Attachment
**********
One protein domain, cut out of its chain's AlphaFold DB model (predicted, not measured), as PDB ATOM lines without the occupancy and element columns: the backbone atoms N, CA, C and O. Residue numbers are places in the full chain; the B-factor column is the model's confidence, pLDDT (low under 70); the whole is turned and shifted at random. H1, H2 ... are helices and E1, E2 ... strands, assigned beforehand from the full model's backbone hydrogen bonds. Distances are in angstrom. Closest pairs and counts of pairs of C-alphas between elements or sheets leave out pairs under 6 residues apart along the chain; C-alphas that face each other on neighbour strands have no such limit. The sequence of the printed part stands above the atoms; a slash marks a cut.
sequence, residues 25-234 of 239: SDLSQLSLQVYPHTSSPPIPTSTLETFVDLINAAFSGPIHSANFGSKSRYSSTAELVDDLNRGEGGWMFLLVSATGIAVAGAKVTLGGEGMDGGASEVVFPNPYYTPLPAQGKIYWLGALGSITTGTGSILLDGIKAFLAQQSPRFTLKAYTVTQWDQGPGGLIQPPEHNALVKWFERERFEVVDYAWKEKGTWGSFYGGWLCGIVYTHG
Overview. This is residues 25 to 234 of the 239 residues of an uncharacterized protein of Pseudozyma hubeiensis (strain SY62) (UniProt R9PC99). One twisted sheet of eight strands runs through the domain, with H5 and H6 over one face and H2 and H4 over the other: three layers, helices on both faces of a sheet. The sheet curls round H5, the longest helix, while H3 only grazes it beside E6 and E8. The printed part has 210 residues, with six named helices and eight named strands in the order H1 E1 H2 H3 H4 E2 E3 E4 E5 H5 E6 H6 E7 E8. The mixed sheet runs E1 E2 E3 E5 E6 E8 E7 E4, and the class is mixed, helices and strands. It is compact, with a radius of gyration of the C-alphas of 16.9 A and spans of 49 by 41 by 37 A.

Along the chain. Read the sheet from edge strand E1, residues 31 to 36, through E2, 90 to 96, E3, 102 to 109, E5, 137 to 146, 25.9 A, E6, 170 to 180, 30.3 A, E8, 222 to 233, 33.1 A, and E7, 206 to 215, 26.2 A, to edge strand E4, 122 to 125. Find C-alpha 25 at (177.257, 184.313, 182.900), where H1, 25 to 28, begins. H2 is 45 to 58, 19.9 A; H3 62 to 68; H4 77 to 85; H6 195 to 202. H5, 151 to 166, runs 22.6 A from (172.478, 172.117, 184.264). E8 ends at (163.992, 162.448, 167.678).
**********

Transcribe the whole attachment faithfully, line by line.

One protein domain, cut out of its chain's AlphaFold DB model (predicted, not measured), as PDB ATOM lines without the occupancy and element columns: the backbone atoms N, CA, C and O. Residue numbers are places in the full chain; the B-factor column is the model's confidence, pLDDT (low under 70); the whole is turned and shifted at random. H1, H2 ... are helices and E1, E2 ... strands, assigned beforehand from the full model's backbone hydrogen bonds. Distances are in angstrom. Closest pairs and counts of pairs of C-alphas between elements or sheets leave out pairs under 6 residues apart along the chain; C-alphas that face each other on neighbour strands have no such limit. The sequence of the printed part stands above the atoms; a slash marks a cut.
sequence, residues 25-234 of 239: SDLSQLSLQVYPHTSSPPIPTSTLETFVDLINAAFSGPIHSANFGSKSRYSSTAELVDDLNRGEGGWMFLLVSATGIAVAGAKVTLGGEGMDGGASEVVFPNPYYTPLPAQGKIYWLGALGSITTGTGSILLDGIKAFLAQQSPRFTLKAYTVTQWDQGPGGLIQPPEHNALVKWFERERFEVVDYAWKEKGTWGSFYGGWLCGIVYTHG
Overview. This is residues 25 to 234 of the 239 residues of an uncharacterized protein of Pseudozyma hubeiensis (strain SY62) (UniProt R9PC99). One twisted sheet of eight strands runs through the domain, with H5 and H6 over one face and H2 and H4 over the other: three layers, helices on both faces of a sheet. The sheet curls round H5, the longest helix, while H3 only grazes it beside E6 and E8. The printed part has 210 residues, with six named helices and eight named strands in the order H1 E1 H2 H3 H4 E2 E3 E4 E5 H5 E6 H6 E7 E8. The mixed sheet runs E1 E2 E3 E5 E6 E8 E7 E4, and the class is mixed, helices and strands. It is compact, with a radius of gyration of the C-alphas of 16.9 A and spans of 49 by 41 by 37 A.

Along the chain. Read the sheet from edge strand E1, residues 31 to 36, through E2, 90 to 96, E3, 102 to 109, E5, 137 to 146, 25.9 A, E6, 170 to 180, 30.3 A, E8, 222 to 233, 33.1 A, and E7, 206 to 215, 26.2 A, to edge strand E4, 122 to 125. Find C-alpha 25 at (177.257, 184.313, 182.900), where H1, 25 to 28, begins. H2 is 45 to 58, 19.9 A; H3 62 to 68; H4 77 to 85; H6 195 to 202. H5, 151 to 166, runs 22.6 A from (172.478, 172.117, 184.264). E8 ends at (163.992, 162.448, 167.678).